First, we will deal with the inspiration of the Bible. There is internal evidence that the Bible is inspired by God, which is why we call it the Word of God. The Bible claims to be God's Word, and so we must ask about the process of its writing. That is what the term inspiration considers, how God and humanity worked together to produce the Bible. The Bible tells us a few things about inspiration internally.

Consider the most common appeal to inspiration in 2 Timothy 3:16-17 where the special term "God-breathed" is used to describe Scripture. The first part of Paul's statement affirms inspiration and the second part affirms authority. Let's deal with the first part. The word for "God-breathed" is sometimes translated "inspired." The idea of this word is that God Himself spoke these words, the words in Scripture. However, the Bible was written by human beings. So inspiration seeks to meld these two points together and understand, as best we can, the inspiration of Scripture.

There are up to five different understandings of inspiration ranging from God barely getting his ideas into the writing of Scripture to God directly dictating the words to humans who were like machines. These two extremes, of course, do not seem to take into account that God inspired the Bible and used human beings to write it down. I come down on what is called Verbal Plenary Inspiration, the fourth out of five from barely inspired to direct dictation. Plenary means full and so the definition of this is that the Bible to the words themselves is fully inspired by and breathed by God. God made sure even with the varied vocabularies and occupations and cultures of the biblical authors that His words were recorded in the Scriptures.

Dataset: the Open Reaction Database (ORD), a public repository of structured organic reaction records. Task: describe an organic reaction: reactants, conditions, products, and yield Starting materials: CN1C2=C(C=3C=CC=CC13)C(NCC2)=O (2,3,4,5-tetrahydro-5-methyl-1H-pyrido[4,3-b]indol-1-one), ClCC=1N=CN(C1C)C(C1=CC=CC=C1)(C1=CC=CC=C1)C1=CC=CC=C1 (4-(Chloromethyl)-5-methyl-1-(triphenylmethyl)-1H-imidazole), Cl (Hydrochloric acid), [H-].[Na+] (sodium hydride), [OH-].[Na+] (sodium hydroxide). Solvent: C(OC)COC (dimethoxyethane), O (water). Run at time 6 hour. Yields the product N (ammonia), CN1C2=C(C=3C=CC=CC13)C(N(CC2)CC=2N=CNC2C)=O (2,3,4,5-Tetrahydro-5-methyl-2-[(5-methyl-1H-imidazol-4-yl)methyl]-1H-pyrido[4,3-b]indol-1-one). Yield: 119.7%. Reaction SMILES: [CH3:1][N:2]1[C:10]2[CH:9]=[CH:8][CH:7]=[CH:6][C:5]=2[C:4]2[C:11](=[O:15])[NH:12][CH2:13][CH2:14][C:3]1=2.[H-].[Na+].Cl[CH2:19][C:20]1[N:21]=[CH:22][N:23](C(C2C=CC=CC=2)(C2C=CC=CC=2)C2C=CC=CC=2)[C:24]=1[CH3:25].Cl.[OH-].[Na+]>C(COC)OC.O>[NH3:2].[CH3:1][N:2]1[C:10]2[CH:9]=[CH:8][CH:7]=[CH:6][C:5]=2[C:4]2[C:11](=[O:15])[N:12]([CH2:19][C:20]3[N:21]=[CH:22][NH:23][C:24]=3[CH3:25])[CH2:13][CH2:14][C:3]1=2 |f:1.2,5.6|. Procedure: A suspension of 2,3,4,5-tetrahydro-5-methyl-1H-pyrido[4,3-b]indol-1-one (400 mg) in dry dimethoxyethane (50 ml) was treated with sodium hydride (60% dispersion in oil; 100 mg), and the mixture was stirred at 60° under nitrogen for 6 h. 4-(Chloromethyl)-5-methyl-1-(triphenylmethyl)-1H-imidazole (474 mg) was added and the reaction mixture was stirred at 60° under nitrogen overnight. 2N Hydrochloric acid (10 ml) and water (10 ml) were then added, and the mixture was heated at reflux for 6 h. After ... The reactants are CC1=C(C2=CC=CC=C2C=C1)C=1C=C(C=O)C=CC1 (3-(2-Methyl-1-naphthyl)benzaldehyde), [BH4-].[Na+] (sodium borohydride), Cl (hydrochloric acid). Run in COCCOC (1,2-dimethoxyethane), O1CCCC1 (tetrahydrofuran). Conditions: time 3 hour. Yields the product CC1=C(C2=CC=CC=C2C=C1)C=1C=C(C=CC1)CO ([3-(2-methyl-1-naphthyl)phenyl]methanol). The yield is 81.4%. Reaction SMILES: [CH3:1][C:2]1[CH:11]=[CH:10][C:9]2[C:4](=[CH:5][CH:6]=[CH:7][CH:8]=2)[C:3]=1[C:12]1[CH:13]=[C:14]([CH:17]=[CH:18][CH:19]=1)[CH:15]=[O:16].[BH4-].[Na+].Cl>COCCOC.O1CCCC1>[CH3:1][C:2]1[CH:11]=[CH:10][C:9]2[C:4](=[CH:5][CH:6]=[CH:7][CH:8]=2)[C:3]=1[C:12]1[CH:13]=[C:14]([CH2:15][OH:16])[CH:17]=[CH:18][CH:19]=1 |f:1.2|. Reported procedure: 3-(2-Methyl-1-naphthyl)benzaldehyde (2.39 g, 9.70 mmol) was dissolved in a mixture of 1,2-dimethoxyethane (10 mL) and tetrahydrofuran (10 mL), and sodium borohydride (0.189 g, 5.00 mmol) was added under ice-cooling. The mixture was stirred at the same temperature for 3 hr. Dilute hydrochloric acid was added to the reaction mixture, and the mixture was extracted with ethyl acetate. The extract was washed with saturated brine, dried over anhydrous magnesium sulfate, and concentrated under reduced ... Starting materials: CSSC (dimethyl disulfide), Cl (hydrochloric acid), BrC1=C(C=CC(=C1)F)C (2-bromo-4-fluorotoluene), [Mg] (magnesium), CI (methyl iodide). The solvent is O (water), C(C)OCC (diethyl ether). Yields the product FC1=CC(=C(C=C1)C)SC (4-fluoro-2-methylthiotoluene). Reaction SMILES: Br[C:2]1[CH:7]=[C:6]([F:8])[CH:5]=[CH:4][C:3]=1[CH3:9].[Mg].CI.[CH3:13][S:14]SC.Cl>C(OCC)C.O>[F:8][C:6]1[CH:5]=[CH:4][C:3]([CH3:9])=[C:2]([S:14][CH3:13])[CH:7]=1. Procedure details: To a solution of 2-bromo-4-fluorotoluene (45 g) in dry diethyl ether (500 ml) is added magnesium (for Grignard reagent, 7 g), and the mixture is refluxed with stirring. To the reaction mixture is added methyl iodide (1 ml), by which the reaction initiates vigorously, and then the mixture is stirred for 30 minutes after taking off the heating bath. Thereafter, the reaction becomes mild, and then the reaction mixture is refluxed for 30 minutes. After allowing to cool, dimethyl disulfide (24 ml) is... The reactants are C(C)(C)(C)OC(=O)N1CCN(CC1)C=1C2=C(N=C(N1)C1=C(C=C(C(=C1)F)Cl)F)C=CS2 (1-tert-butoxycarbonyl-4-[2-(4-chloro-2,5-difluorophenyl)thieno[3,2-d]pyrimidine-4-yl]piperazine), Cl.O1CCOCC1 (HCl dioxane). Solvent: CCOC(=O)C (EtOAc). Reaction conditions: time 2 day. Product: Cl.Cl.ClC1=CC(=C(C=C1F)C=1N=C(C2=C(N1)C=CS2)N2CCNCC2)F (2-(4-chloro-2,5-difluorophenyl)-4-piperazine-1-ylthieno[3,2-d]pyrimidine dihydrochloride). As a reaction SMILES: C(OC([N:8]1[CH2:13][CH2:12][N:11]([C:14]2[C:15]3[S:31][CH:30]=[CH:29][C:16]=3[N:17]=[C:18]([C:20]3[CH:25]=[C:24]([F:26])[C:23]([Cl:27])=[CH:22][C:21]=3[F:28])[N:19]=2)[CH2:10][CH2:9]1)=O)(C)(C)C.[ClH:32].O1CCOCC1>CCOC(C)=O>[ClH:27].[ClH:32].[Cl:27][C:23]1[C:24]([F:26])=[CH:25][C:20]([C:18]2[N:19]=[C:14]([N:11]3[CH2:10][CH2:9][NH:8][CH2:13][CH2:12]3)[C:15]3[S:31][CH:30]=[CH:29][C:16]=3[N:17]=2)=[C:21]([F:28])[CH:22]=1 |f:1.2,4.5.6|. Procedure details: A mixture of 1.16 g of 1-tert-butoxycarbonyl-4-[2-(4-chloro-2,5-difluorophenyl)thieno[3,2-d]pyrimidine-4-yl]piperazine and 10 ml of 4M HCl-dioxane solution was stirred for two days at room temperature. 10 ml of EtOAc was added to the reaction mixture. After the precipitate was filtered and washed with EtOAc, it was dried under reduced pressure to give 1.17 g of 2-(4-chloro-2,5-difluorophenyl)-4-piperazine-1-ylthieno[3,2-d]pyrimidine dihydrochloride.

Inspiration is the understanding that when I come to Scripture, both Old and New Testaments, I come to the very words of God, spoken by Him into my life. Therefore, every word is important, not just the principles and concepts in the Bible. This is why we do word studies. If we did not believe in Verbal Plenary Inspiration, there would be no need to discover the contextual meaning of the words we read in God's Word.